Here’s what the LIFE law says and does

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Citizen-Letters-1

Georgia’s LIFE Act, the “Living Infants Fairness and Equality Act” was signed by Governor Kemp and will go into effect on Jan. 1, 2020.

The law defines a “natural person” as any human being, including an unborn child. The LIFE Act prohibits abortion if there is a detectable human heartbeat, which usually begins at around 6 weeks.

There are some exceptions such as a medical emergency (this does not include a mental or emotional condition in the pregnant woman), a medically futile pregnancy such as when the unborn child has a defect that is incompatible with sustaining life after birth, or in the case of rape or incest if the abortion occurs before 20 weeks and if an official police report alleging the offense of rape or incest is filed.

Unborn children are defined as natural persons and shall be included in state population determinations.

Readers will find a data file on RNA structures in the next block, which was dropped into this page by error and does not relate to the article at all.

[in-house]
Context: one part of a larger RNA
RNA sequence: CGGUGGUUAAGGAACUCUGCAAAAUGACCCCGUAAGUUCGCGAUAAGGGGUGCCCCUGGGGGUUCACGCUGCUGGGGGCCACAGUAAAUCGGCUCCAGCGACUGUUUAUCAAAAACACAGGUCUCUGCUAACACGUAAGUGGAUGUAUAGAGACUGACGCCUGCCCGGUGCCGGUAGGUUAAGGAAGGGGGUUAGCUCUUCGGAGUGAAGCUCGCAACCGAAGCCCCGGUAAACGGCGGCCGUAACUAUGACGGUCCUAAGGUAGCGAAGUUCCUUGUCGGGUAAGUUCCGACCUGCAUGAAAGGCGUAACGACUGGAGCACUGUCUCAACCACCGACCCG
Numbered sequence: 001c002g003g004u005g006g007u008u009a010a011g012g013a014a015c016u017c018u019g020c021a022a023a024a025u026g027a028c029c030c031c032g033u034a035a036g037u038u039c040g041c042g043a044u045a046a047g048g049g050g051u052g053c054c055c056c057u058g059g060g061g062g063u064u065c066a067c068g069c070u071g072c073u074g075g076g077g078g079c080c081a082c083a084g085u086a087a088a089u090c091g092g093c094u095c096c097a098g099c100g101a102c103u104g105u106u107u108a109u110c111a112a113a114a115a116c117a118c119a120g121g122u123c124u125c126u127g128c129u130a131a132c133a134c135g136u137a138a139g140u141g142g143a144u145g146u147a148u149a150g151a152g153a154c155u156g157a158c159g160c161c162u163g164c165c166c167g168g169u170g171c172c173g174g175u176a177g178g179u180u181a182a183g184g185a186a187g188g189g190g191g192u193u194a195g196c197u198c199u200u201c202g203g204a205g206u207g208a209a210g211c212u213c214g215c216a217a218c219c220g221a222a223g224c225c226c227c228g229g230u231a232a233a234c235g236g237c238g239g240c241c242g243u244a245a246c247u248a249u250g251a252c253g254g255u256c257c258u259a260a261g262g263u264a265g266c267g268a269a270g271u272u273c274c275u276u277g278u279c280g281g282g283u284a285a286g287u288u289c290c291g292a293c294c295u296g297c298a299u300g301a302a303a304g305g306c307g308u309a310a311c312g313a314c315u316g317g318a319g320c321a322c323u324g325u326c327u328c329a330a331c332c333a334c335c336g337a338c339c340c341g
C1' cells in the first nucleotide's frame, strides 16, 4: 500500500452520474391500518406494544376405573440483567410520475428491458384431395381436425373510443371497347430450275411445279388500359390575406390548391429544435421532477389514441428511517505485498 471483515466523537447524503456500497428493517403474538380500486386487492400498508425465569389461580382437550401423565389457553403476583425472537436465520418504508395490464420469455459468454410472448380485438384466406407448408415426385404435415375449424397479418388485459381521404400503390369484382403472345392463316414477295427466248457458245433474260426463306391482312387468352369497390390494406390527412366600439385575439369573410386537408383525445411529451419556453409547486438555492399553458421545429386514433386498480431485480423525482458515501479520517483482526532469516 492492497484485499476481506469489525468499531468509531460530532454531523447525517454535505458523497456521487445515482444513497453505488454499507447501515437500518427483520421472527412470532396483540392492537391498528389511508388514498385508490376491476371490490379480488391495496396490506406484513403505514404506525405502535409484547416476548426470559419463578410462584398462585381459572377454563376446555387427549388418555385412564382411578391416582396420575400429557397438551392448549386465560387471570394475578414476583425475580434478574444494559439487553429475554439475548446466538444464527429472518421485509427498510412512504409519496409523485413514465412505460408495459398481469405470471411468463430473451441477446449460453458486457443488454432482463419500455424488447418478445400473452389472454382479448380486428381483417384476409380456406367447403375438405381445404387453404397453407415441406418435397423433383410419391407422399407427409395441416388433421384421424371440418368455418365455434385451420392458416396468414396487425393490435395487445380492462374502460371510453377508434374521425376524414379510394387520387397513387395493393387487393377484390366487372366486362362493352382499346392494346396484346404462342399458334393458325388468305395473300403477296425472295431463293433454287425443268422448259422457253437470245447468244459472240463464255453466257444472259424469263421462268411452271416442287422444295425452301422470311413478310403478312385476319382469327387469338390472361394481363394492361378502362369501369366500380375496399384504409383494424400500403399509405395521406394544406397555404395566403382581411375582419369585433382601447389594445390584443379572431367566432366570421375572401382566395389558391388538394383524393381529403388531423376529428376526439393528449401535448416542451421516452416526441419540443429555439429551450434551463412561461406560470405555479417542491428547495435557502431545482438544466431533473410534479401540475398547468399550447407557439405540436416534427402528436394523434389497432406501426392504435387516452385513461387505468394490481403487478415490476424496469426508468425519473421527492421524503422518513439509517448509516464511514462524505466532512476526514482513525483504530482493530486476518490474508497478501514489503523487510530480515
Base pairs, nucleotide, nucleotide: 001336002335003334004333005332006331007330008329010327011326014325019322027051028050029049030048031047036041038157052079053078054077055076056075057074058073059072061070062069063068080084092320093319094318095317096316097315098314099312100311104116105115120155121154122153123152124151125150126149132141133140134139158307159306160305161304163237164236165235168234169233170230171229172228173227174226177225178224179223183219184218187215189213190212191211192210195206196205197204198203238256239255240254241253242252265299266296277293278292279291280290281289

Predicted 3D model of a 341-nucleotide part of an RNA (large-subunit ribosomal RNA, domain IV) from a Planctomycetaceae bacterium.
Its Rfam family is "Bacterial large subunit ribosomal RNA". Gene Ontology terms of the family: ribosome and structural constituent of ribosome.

Any woman upon whom an abortion is performed in violation of this law may recover in a civil action all damages available under Georgia law for any torts.

For the homicide of an unborn child, there shall be some party entitled to recover the full value of the life of the child which shall begin at the point at which there is a detectable human heartbeat.

Georgia courts may impose on the father of an unborn child the direct medical and pregnancy related expenses of the mother of the unborn child.

The law reaffirms the 14th Amendment of the United States Constitution, providing that, “nor shall any State deprive any person of life, liberty, or property, without due process of law; nor deny any person within its jurisdiction the equal protection of the laws.”

It also celebrates the founding principles of the United States of America, affirming that: “We hold these truths to be self-evident, that all Men are created equal, that they are endowed by their Creator with certain unalienable Rights, that among these are Life, Liberty, and the Pursuit of Happiness – that to secure these Rights, Governments are instituted among men.”

Mary Kay Bacallao

Fayetteville, Ga.